Movie Monsters: An American Werewolf in London!

An American Werewolf in London, Wolf Headshot, Copyright Liz Vitale 2015
An American Werewolf in London, Wolf Headshot, Copyright Liz Vitale 2015

Hello! Aunt Liz here.If you enjoy perusing the above image, thank you. It’s the first time I have seriously used acrylic paints. Not bad for a first try, eh?
Well,I wanted to talk about AAWIL today, because I have had a wonderful time re-introducing myself to this masterpiece. See, all through my teen years I had seen it in bits and pieces on cable, etc., but had never seen it start-to-finish. I recently pulled it up on both YouTube and Netflix and had a ball watching it plus having it play in the background when I am working at home. My husband, your friendly Uncle Steve,is not a horror fan, but he likes this movie since it seems to cross that genre boundary and into comedy. What can we say? It’s just a great movie.


For one thing, the banter between Jack and David, especially the beginning shots on the moors, is natural. It doesn’t feel scripted; I can genuinely believe these guys have probably been friends for many years and even when Jack is a dessicated zombie to the point of having to be performed by a puppet, actor David Naughton’s dialogue with him still feels natural.
The humor, sad as it can be at times, is top-notch, whether it’s David running nekkid around the zoo,Corpse-Jack playing with the little rubber Mickey doll, or that dingbat couple that David killed on their way to a party and their endlessly cheerful demeanor despite having their throats ripped out.
I even like Alex, the nurse. I am not much for romance in movies, I will admit that unashamedly. I hate chick flicks, I don’t do romance movies. But to me there is something touching, however fast their relationship might be moving, about the interaction between David and Alex. Alex is a no-nonsense sort of woman, I can tell, and she feels sorry for this guy as well as fascination for him. That there is compassion there, especially at the end when she tries to reach that last bit of humanity that might be buried within David-the-Wolf, speaks to me.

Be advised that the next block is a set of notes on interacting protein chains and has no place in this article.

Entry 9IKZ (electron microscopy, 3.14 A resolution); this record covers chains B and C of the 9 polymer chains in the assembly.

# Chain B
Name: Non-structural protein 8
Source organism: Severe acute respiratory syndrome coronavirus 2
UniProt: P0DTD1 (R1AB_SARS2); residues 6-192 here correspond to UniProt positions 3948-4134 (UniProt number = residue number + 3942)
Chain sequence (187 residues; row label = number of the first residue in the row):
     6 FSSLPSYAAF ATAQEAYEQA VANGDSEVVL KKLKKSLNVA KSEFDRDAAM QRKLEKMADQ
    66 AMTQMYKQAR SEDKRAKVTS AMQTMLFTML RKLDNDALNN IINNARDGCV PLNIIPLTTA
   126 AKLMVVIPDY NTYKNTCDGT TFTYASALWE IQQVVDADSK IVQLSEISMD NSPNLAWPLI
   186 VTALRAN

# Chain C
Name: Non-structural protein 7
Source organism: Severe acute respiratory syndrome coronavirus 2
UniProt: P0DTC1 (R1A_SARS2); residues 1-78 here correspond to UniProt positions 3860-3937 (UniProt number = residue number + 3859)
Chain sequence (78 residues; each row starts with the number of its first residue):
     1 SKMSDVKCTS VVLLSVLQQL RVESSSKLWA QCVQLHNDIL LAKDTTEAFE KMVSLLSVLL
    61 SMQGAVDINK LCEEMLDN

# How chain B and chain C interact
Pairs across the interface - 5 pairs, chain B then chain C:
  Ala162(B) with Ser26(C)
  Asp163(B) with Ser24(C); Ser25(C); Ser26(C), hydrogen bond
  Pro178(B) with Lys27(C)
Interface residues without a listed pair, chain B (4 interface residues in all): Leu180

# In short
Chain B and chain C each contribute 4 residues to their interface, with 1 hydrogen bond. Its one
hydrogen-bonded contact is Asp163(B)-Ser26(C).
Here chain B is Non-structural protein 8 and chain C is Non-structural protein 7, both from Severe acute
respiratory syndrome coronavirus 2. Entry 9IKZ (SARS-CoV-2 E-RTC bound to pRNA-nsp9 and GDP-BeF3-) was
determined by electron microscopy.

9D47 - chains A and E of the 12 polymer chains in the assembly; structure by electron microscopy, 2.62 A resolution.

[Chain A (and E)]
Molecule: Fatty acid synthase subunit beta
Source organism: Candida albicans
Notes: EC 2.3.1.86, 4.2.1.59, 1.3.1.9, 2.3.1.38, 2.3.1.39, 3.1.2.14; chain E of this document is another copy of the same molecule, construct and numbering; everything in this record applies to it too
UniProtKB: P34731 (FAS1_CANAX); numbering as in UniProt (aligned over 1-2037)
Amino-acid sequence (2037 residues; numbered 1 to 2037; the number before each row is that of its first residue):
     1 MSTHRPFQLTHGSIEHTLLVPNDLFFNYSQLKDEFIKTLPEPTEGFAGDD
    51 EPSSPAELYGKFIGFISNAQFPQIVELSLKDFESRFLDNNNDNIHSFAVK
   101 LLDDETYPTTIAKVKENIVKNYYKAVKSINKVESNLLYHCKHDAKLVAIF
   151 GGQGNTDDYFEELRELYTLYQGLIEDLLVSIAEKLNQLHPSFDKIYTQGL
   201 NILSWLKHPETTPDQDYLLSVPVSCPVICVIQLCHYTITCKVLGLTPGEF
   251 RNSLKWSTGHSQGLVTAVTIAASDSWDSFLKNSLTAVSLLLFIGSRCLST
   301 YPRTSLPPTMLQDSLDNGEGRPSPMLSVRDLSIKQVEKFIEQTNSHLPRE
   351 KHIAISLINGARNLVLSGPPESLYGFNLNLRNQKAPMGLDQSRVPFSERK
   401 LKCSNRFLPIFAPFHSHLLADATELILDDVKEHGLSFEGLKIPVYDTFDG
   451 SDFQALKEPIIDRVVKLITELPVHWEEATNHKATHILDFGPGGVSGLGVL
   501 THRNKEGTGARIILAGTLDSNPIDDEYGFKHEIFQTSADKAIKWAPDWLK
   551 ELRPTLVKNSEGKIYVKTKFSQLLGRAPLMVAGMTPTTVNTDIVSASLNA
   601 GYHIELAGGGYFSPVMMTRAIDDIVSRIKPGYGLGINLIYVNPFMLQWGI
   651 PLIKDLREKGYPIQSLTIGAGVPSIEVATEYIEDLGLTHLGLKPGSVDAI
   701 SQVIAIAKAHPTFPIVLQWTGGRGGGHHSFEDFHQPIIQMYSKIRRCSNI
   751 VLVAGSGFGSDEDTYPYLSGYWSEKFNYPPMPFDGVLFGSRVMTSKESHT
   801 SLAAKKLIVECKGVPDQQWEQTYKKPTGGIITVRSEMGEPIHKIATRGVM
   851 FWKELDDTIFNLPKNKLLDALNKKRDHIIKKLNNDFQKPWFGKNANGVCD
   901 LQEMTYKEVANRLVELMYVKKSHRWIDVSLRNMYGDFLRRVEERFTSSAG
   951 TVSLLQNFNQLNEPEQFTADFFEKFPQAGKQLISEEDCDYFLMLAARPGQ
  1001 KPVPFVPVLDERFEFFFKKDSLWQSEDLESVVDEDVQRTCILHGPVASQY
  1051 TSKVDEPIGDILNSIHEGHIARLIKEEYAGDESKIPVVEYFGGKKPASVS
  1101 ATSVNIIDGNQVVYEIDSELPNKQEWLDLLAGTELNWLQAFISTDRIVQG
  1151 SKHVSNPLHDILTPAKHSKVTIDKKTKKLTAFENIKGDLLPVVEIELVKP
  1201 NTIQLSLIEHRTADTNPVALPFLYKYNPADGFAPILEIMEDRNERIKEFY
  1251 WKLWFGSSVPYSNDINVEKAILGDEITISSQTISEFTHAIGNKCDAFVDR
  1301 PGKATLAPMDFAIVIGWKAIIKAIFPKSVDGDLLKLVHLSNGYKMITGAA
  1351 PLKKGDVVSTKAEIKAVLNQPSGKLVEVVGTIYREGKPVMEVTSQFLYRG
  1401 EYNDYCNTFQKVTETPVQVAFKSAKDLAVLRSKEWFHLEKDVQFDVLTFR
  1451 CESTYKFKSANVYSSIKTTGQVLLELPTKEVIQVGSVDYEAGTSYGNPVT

And the effects. Cripesamighty, what effects. It looks SO GOOD for a thirty-plus-year-old film. Rick Baker himself has said that he sometimes cringes when he sees the transformation scene today, as he “was thirty years old and the average age of my crew was like nineteen. There were kids who had never worked on a film before.”
Rick. Baby. Don’t worry. IT HOLDS UP.

That little dangly piece of flesh hanging from Jack’s neck is one of the most gruesome things in all horror movies for me. I can watch Bishop getting torn in half by the Alien Queen, I can deal with Regan puking on Father Karras, but OH GOD don’t make me watch that little quivery piece of latex.

How intruiging that director John Landis had to almost force Baker to get a “four-legged hound from hell” out of his effects crew. Baker wanted, insisted, tried to do a biped creature, but Landis, although acknowledging Baker’s expertise on all other formats of these effects,and otherwise giving him a lot of freedom, was determined to have the werewolf be on all fours. Good call; the film stands out and was ahead of its time mainly because of this pioneering creature design, plus the horror-comedy cocktail so expertly mixed by Landis.

I found a photo-packed webpage  of a company that has restored some of the puppets and props from AAWIL, mainly the Wolf puppet and dear dessicated Jack himself. I found it pretty cute that the current owner of the Wolf puppet calls him “Oscar”, since the movie won Rick Baker an Oscar in 1981. Take a look!

“Boys, keep off the moors, stick to the roads. The best to ya…”

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